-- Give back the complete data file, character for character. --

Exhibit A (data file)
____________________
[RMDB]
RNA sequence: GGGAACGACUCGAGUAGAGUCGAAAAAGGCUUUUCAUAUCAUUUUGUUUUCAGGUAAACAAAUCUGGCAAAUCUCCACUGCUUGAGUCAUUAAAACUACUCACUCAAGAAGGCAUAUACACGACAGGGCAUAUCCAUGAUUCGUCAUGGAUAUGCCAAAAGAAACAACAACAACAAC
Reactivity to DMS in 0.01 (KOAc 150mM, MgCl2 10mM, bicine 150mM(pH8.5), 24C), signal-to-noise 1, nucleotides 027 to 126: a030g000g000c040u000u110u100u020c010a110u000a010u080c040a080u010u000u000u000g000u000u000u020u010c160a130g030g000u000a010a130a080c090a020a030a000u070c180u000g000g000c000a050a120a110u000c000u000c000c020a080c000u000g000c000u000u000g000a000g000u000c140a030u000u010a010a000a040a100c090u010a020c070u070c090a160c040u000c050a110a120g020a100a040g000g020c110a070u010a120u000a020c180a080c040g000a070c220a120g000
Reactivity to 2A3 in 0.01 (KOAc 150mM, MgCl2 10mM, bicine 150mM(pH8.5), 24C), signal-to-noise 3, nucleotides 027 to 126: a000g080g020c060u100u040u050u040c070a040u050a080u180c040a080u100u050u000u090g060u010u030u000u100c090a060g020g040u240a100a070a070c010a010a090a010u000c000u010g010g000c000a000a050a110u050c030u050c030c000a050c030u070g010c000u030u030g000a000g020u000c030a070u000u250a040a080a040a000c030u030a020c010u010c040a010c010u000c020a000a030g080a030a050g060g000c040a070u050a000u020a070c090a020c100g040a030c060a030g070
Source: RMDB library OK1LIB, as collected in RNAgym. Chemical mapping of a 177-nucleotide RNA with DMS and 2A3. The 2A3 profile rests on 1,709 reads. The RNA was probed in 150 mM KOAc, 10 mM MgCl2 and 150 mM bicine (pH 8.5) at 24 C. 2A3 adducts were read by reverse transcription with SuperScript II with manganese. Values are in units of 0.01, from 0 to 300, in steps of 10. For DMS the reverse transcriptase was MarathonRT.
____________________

[RMDB]
RNA sequence: GGGAACGACUCGAGUAGAGUCGAAAAAGGCUUUUCAUAUCAUUUUGUUUUCAGGUAAACAAAUCUGGCAAAUCUCCACUGCUUGAGUCAUUAAAACUACUCACUCAAGAAGGCAUAUACACGACAGGGCAUAUCCAUGAUUCGUCAUGGAUAUGCCAAAAGAAACAACAACAACAAC
Reactivity to DMS in 0.01 (KOAc 150mM, MgCl2 10mM, bicine 150mM(pH8.5), 24C), signal-to-noise 1, nucleotides 027 to 126: a030g000g000c040u000u110u100u020c010a110u000a010u080c040a080u010u000u000u000g000u000u000u020u010c160a130g030g000u000a010a130a080c090a020a030a000u070c180u000g000g000c000a050a120a110u000c000u000c000c020a080c000u000g000c000u000u000g000a000g000u000c140a030u000u010a010a000a040a100c090u010a020c070u070c090a160c040u000c050a110a120g020a100a040g000g020c110a070u010a120u000a020c180a080c040g000a070c220a120g000
Reactivity to 2A3 in 0.01 (KOAc 150mM, MgCl2 10mM, bicine 150mM(pH8.5), 24C), signal-to-noise 3, nucleotides 027 to 126: a000g080g020c060u100u040u050u040c070a040u050a080u180c040a080u100u050u000u090g060u010u030u000u100c090a060g020g040u240a100a070a070c010a010a090a010u000c000u010g010g000c000a000a050a110u050c030u050c030c000a050c030u070g010c000u030u030g000a000g020u000c030a070u000u250a040a080a040a000c030u030a020c010u010c040a010c010u000c020a000a030g080a030a050g060g000c040a070u050a000u020a070c090a020c100g040a030c060a030g070
Source: RMDB library OK1LIB, as collected in RNAgym. Chemical mapping of a 177-nucleotide RNA with DMS and 2A3. The 2A3 profile rests on 1,709 reads. The RNA was probed in 150 mM KOAc, 10 mM MgCl2 and 150 mM bicine (pH 8.5) at 24 C. 2A3 adducts were read by reverse transcription with SuperScript II with manganese. Values are in units of 0.01, from 0 to 300, in steps of 10. For DMS the reverse transcriptase was MarathonRT.